As mentioned Friday, Comichron projects the comic shop market will complete the year with orders totaling around $535-540 million; the smaller figure is reached if November and December are completely flat, the larger if sales are up 5%. Either one would bring the year-to-year increase to around 4%, the smallest year-to-year gain of the three up years. "Gravy Day" — the point after which any new sales are an increase over last year's sum — should fall in the second week of December this year.

That's it for October's report. I'll be speaking about the comics market in panels this weekend at Atomacon in N. Charleston, S. Carolina, and the weekend of Nov. 21-23 at Memphis Comic and Fantasy Con. Hope to see you there — and wherever you are, you can find your local comic shop here.
  
John Jackson Miller has tracked the comics industry for more than 20 years, including a decade editing the industry's retail trade magazine; he is the author of several guides to comics, as well as more than a hundred comic books for various franchises. He is the author of several bestselling novels including Star Wars: Kenobi and the recently released Star Wars: A New Dawn. Visit his fiction site at http://www.farawaypress.com. And be sure to follow Comichron on Twitter and Facebook!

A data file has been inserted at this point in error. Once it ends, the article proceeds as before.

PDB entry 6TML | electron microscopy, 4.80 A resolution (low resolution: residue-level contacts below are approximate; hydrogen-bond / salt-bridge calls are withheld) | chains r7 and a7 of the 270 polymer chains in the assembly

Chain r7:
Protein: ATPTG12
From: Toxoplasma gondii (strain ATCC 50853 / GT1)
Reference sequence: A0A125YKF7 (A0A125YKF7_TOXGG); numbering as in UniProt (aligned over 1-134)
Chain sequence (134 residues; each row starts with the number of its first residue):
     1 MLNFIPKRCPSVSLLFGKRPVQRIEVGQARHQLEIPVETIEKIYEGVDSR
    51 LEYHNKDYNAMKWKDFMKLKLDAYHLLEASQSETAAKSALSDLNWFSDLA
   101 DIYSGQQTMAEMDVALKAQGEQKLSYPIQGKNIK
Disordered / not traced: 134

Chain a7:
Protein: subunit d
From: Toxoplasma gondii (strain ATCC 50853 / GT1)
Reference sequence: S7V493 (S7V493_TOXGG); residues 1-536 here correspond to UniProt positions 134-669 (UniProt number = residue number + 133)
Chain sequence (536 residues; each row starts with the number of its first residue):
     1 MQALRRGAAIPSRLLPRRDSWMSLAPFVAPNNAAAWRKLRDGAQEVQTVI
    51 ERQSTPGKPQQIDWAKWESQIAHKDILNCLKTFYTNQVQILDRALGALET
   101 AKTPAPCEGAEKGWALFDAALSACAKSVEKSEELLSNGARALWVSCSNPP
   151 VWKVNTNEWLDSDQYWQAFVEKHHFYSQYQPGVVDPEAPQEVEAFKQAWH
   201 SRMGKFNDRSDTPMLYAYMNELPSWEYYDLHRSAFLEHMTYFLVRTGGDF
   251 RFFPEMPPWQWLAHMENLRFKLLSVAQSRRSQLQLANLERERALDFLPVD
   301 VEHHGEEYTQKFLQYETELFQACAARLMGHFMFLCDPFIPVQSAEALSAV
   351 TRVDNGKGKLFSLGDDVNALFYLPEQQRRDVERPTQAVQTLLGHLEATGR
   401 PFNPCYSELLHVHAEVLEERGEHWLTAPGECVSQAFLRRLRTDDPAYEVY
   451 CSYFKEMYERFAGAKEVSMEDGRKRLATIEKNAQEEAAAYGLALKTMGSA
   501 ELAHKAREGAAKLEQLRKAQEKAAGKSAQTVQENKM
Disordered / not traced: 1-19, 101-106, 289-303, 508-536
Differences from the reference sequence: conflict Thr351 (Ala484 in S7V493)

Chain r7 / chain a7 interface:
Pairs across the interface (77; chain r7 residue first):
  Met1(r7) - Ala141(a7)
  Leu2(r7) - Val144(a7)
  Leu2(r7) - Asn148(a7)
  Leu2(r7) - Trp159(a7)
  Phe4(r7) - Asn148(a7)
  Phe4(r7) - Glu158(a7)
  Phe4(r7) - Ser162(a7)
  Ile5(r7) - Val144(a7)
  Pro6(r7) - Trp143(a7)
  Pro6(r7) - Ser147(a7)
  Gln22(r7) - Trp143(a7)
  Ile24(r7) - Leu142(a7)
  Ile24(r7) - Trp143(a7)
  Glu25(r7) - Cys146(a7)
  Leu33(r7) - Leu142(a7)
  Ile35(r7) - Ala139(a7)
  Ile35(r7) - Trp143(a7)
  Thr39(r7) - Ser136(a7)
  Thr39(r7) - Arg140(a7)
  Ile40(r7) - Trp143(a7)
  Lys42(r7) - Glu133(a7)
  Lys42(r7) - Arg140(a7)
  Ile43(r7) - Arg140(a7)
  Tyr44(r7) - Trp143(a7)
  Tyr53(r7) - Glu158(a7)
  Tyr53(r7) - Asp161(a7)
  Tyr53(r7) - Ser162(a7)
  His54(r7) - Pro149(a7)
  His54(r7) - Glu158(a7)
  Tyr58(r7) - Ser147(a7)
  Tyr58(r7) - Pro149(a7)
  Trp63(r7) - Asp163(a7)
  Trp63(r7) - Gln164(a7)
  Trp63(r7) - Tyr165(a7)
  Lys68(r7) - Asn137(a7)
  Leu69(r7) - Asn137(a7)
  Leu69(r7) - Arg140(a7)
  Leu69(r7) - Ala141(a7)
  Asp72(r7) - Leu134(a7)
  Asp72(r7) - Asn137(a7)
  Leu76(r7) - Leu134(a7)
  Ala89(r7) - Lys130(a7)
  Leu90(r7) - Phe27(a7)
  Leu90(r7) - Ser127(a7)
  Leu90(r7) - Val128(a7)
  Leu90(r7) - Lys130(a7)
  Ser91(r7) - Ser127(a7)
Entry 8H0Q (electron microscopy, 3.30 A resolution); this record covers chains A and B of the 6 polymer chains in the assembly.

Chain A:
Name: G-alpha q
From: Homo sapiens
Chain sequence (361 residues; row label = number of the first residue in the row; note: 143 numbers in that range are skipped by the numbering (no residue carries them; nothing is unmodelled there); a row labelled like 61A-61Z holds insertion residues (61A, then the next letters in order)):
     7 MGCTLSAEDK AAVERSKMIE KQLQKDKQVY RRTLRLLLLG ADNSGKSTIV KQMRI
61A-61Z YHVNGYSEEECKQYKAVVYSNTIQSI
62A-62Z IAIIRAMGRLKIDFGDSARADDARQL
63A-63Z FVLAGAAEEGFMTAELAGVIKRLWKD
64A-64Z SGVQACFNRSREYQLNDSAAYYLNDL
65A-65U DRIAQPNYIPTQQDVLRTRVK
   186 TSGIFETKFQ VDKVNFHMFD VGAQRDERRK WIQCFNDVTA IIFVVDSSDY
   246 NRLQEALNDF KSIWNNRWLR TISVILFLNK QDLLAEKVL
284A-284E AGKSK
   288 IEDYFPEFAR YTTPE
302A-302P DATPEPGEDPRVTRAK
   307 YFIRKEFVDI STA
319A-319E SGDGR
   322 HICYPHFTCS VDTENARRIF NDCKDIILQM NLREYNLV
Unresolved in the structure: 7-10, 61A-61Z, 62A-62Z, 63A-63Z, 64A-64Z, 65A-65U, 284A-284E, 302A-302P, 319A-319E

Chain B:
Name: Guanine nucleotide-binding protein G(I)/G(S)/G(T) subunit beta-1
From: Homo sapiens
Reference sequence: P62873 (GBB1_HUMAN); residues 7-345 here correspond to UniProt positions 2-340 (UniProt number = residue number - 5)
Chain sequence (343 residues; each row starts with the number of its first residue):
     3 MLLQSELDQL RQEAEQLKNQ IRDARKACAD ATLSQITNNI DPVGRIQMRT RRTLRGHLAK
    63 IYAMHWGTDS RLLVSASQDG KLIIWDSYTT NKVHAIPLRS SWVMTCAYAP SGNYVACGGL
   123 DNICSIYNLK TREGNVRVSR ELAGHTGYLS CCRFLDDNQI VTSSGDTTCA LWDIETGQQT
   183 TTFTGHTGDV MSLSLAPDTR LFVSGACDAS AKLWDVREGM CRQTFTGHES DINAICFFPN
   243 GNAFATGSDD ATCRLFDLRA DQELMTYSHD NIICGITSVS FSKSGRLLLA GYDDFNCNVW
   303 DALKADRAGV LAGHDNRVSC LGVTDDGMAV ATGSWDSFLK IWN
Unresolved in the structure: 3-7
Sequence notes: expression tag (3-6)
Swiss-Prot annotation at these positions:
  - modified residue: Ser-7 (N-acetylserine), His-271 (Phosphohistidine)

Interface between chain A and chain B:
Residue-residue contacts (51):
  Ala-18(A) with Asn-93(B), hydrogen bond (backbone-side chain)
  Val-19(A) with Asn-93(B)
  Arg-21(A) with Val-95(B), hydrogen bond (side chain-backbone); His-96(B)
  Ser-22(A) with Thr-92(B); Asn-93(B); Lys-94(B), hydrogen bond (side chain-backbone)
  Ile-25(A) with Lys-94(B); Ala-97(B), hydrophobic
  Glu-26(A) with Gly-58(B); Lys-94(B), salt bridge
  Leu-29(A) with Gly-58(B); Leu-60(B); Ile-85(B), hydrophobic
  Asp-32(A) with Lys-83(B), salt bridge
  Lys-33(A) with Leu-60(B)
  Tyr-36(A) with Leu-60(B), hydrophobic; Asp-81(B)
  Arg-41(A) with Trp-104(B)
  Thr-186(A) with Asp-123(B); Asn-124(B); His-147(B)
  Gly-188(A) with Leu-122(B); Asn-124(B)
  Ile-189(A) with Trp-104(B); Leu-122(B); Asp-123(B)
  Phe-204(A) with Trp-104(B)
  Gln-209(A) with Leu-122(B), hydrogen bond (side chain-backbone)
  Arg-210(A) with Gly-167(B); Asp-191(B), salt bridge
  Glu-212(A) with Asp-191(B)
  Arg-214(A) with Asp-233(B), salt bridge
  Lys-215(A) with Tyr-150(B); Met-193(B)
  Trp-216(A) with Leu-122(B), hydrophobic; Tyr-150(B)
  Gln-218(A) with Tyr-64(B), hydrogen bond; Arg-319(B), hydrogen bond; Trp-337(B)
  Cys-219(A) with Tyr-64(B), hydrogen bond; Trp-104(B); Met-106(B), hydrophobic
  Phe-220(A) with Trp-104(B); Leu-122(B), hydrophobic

Friday, November 7, 2014

October comics shop orders best in 17 years on huge volume; Walking Dead, Ms. Marvel top charts

by John Jackson Miller

The records just keep breaking in the comics industry. October 2014's shattered the record for retailer orders of new comic books and graphic novels in a single month in the Diamond Exclusive Era, which began in 1997; a record which was only three months old! Retailers ordered an estimated $56.09 million in comics, graphic novels, and magazines from Diamond Comic Distributors, according to Comichron's analysis of data released by the company today.

It's an 11.46% increase over last October's $50.32 million figure, which itself was a record for the business; both were five-week months. The comparatives for the month:

DOLLARS UNITS
OCTOBER 2014 VS. SEPTEMBER 2014
Comics 6.30% 9.64%
Graphic Novels 21.30% 25.98%
TOTAL COMICS/GN 10.45% 10.69%